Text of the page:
Pluralistic structures govern the expansive and malleable new album by avant-garde composer Kìzis. Sympathetic in tone, it’s constructed around notions of preservation: be it the self, the land, the artist’s indigenous background and traditions and, last but not least, her life as a trans woman.
Ephemeral narrative fragments purposefully forge synaptic links to the omnivorous musical elements over an incredible four hour run time, taking in an excess of aesthetic choices from vaporwave, hip-hop, folk, techno, house and neo soul and interpolating snatches of Bill Withers and Simon & Garfunkel songs as if these fundamental pop classics were traditional healing mantras.
Elaborating on the fugitive nature of these revelatory modernistic symphonic collages poses a distinct set of challenges, but it’s Sister Flower, which appears on the record in four configurations, which most clearly defines the strategies adopted by the Montreal native.
In its first iteration, pastoral soundscapes succumb to opaque tribal chanting, before dreamy and restless stream of consciousness queer confessionals 8-bit polyrhythms and throbbing electro. The second take is seemingly built around four acts, initially centred around whispered repetitions and glitching political samples. It then defies convention by flipping round and becoming a seductive slow jam, elevating her sisters, both familial and communal, as being fierce, perfect, good and ‘beautiful like Mariah Carey’. That section is brief as it dizzily becomes an ominous free jazz industrial lament and, as you’re adjusting to those new circumstances, it morphs again and settles on a spoken word piano led torch song. The third and fourth variants are equally as gallant.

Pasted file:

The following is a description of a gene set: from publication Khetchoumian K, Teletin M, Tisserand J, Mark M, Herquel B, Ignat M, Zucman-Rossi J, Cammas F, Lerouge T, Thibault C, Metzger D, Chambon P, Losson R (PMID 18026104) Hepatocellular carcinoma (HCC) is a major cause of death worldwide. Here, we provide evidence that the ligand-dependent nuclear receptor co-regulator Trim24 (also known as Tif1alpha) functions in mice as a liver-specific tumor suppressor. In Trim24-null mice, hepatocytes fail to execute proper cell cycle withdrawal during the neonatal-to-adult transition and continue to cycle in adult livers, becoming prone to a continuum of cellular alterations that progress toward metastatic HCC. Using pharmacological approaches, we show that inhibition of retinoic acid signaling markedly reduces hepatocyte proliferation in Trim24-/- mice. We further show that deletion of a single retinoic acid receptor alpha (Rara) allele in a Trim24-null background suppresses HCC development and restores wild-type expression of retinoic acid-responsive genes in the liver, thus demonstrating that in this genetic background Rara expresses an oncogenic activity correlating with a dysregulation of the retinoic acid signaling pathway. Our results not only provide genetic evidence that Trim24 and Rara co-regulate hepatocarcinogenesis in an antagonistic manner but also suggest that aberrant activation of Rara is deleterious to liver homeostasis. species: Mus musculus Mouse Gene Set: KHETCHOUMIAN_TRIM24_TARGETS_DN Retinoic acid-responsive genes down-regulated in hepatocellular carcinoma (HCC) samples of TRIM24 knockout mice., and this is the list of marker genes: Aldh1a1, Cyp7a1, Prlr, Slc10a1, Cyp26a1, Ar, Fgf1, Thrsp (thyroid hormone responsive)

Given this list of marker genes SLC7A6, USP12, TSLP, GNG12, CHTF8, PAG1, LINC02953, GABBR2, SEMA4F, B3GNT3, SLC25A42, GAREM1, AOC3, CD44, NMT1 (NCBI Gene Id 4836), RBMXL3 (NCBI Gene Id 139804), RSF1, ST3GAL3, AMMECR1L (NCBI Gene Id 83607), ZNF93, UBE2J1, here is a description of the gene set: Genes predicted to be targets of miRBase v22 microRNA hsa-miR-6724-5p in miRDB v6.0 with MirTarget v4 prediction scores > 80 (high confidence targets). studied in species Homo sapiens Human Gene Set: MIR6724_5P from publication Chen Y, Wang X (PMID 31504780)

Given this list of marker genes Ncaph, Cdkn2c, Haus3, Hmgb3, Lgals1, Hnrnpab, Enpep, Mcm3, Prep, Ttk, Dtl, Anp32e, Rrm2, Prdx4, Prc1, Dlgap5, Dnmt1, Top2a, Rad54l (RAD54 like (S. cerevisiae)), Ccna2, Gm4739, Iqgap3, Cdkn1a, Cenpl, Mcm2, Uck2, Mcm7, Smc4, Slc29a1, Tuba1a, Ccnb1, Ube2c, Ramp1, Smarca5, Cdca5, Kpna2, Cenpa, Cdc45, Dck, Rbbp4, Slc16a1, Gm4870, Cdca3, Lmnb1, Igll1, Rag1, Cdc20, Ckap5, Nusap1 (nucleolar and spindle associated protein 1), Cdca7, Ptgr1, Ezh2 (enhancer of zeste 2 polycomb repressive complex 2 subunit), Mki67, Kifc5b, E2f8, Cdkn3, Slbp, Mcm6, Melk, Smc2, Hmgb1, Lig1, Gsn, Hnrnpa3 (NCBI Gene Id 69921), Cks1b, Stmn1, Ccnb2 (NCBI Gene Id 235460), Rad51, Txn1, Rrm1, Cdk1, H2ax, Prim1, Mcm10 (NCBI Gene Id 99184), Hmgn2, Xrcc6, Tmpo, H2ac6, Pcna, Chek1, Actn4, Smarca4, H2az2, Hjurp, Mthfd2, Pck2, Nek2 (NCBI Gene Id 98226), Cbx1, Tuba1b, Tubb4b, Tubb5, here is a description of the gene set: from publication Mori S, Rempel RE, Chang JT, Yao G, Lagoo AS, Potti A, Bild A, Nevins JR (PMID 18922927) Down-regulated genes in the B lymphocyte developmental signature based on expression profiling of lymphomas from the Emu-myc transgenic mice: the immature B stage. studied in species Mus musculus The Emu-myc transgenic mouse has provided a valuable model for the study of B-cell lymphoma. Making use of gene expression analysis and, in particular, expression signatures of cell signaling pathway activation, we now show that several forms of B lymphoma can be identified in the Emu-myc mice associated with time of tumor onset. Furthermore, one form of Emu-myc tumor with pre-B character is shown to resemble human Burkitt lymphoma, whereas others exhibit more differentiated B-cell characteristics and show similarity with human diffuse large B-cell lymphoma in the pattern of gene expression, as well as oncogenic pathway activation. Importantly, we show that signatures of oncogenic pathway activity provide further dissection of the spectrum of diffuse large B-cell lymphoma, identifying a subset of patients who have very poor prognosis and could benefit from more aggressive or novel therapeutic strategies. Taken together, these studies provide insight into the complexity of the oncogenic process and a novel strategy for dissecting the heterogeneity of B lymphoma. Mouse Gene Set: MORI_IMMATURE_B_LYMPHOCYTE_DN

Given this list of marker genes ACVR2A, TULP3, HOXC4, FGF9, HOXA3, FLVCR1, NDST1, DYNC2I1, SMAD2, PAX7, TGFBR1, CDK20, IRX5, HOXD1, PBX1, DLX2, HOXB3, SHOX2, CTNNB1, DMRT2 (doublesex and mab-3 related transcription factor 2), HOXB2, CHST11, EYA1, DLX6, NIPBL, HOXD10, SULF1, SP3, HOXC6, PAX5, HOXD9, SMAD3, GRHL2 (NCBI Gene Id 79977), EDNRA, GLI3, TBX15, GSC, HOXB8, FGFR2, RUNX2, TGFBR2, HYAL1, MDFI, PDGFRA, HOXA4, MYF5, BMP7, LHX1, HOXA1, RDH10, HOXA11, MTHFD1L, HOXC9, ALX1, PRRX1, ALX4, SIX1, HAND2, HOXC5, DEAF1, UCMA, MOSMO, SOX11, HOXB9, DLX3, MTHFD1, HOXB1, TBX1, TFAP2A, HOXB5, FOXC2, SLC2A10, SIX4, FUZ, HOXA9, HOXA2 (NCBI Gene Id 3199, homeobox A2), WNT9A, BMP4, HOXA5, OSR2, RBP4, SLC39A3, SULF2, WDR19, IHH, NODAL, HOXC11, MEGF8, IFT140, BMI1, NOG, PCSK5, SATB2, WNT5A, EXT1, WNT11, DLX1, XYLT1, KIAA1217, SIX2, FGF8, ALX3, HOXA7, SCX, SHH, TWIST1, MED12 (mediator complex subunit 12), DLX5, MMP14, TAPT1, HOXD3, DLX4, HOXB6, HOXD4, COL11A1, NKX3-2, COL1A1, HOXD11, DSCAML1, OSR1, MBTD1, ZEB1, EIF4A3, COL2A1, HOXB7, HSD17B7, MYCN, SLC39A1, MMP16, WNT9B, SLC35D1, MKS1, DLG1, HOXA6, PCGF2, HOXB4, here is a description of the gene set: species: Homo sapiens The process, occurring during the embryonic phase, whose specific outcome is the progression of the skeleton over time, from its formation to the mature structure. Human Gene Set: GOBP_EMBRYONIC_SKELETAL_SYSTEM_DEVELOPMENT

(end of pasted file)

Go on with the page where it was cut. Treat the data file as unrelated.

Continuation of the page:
Contingent on the strength that comes from working collaboratively, Kìzis capitalises on an impressive network of interdisciplinary collaborators (over 50 in total including Peru’s Escalimetr0, fellow Canadian polymath Owen Pallett and the divine guidance of Beverly Glenn Copeland) to edit together a profoundly healing record, which rejects the solipsistic in favour of democratic experimentation as well as romantic and platonic immediacy.